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Quality of Life among Rural and Urban Zambian Men and Women with HIV/AIDS

2008, PHD, Kent State University, College of Nursing.

Once considered a terminal illness, HIVAIDS has become a chronic illness as those infected are living longer. Given the longevity achievable with the current prophylactic and therapeutic strategies for people living with HIV/AIDS (PLWHA), quality of life has emerged as a significant measure of health outcome, and quality of life enhancement is an important goal. However, little is known about quality of life in impoverished developing countries such as Zambia. Furthermore, in Zambia, there is significant variation in the impact of the HIV pandemic, with much higher HIV prevalence rates occurring in women than men and in urban versus rural areas.


The purpose of the study was threefold. First, the study was to test the quality of life factor structure of the Zambian sample using the World Health Organization Quality of Life HIV (WHOQOL-HIV) instrument. Second, the study was to determine quality of life of the Zambian sample using the resultant factor structure of quality of life. Last, the study was to examine the effect of gender and residence on the quality of life of the Zambian sample using resultant factor structure of quality of life.


A cross-sectional descriptive, correlational, four-group 2x2 factorial design on a convenience sample of 160 PLWHA was conducted using both the WHOQOL-HIV Model and instrument. Factor analysis yielded three new scales: “Zambian WHOQOL-HIV, Zambian WHOHIV Medication Dependence, and Zambian WHOHIV Spirituality Religion Personal Beliefs (SRPB)” and validated the “Overall Quality of Life and General Health Perceptions” scale. The quality of life of the Zambian sample was found to be above average on all the four scales. There were no gender effects on any of the four scales. There was a significant medication dependence residence effect showing that urban participants were more dependent on medication than their rural counterparts. However, this effect disappeared when controlling for individual and clinical characteristics. There was a significant gender by residence interaction effect on spirituality/religion/personal beliefs (SRPB) showing that urban females and rural men had better SRPB than rural women and urban men. This effect was stronger when controlling for individual characteristics were controlled for, but disappeared when clinical characteristics were controlled for. The study also showed that symptomatic patients had lower quality of life and SRPB.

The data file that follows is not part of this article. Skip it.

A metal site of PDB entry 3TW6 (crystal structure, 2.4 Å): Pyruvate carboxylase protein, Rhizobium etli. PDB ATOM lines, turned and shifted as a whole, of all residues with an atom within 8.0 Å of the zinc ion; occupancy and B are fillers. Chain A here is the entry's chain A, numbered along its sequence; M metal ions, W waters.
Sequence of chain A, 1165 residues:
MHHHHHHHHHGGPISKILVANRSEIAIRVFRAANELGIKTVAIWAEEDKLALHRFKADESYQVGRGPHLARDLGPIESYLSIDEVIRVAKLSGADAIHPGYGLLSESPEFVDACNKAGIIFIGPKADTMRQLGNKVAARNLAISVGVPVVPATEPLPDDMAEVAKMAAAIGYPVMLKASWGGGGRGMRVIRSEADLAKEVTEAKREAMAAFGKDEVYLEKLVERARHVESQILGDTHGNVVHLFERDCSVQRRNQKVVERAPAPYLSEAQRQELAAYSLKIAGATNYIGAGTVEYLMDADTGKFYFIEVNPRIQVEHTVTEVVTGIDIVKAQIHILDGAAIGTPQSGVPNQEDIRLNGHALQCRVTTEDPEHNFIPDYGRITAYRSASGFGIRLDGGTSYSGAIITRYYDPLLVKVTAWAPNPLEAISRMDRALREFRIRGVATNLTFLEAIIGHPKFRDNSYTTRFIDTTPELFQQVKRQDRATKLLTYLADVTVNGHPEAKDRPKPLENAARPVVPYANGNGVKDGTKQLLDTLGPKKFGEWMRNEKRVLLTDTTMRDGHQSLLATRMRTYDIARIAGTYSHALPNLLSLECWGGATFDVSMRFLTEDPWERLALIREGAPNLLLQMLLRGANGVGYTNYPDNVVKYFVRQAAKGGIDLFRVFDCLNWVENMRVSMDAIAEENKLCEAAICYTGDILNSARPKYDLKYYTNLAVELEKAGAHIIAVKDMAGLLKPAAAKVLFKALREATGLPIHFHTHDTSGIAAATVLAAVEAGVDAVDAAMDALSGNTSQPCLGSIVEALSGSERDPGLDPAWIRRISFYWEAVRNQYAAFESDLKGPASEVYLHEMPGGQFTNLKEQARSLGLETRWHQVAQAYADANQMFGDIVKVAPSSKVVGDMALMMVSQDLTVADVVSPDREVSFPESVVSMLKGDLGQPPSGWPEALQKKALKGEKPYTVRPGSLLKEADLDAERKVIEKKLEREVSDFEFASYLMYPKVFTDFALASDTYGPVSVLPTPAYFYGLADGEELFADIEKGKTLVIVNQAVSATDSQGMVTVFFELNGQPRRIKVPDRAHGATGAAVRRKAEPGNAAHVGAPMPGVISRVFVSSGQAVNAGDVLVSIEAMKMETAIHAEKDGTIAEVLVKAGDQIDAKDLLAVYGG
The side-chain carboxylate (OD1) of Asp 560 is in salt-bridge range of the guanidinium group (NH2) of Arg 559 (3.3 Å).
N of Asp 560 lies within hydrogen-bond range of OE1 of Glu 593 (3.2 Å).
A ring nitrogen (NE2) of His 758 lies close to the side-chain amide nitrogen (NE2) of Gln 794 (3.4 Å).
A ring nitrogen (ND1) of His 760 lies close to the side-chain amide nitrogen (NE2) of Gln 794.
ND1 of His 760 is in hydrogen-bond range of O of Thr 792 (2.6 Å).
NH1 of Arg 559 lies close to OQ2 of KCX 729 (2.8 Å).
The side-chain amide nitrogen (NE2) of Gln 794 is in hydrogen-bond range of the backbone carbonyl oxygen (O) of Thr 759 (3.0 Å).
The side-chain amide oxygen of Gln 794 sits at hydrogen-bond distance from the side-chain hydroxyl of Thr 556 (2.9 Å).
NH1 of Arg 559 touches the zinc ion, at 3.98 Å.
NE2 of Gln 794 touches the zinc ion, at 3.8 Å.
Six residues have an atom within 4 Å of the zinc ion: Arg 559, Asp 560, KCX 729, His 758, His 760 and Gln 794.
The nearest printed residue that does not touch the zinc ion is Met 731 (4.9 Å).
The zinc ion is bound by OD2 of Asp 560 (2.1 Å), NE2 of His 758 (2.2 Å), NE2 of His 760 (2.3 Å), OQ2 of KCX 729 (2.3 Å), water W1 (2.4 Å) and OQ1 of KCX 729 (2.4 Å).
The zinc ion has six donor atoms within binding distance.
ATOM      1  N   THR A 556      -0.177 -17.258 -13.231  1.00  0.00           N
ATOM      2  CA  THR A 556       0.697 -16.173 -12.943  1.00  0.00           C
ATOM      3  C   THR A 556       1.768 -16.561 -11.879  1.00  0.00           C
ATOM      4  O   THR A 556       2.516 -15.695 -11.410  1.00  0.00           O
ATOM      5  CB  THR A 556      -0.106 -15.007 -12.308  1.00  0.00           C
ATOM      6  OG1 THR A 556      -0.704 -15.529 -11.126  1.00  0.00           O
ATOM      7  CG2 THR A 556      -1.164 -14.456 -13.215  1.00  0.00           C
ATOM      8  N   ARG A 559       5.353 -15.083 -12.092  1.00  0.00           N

The study is important to nursing because it tested the WHOQOL-HIV instrument among a Zambian sample which has not been done before. This study validated one scale that can be used regularly to assess “overall quality of life and general health perceptions” and provided three scales that can be used for comprehensive assessment of quality of life in order to monitor disease progression and response to care. These assessments of quality of life will lead to development of holistic nursing interventions based on an individual’s perception of their quality of life.


Ruth Ludwick (Advisor)
Davina Gosnell (Other)
Rose Beeson (Other)
Ratchneewan Ross (Other)
Kenneth Cushner (Other)
Richard Zeller (Other)
228 p.

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Mweemba, P. (2008). Quality of Life among Rural and Urban Zambian Men and Women with HIV/AIDS. (Electronic Thesis or Dissertation). Retrieved from https://etd.ohiolink.edu/

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Mweemba, Prudencia. "Quality of Life among Rural and Urban Zambian Men and Women with HIV/AIDS." Electronic Thesis or Dissertation. Kent State University, 2008. OhioLINK Electronic Theses and Dissertations Center. 07 Jul 2015.

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Mweemba, Prudencia "Quality of Life among Rural and Urban Zambian Men and Women with HIV/AIDS." Electronic Thesis or Dissertation. Kent State University, 2008. https://etd.ohiolink.edu/

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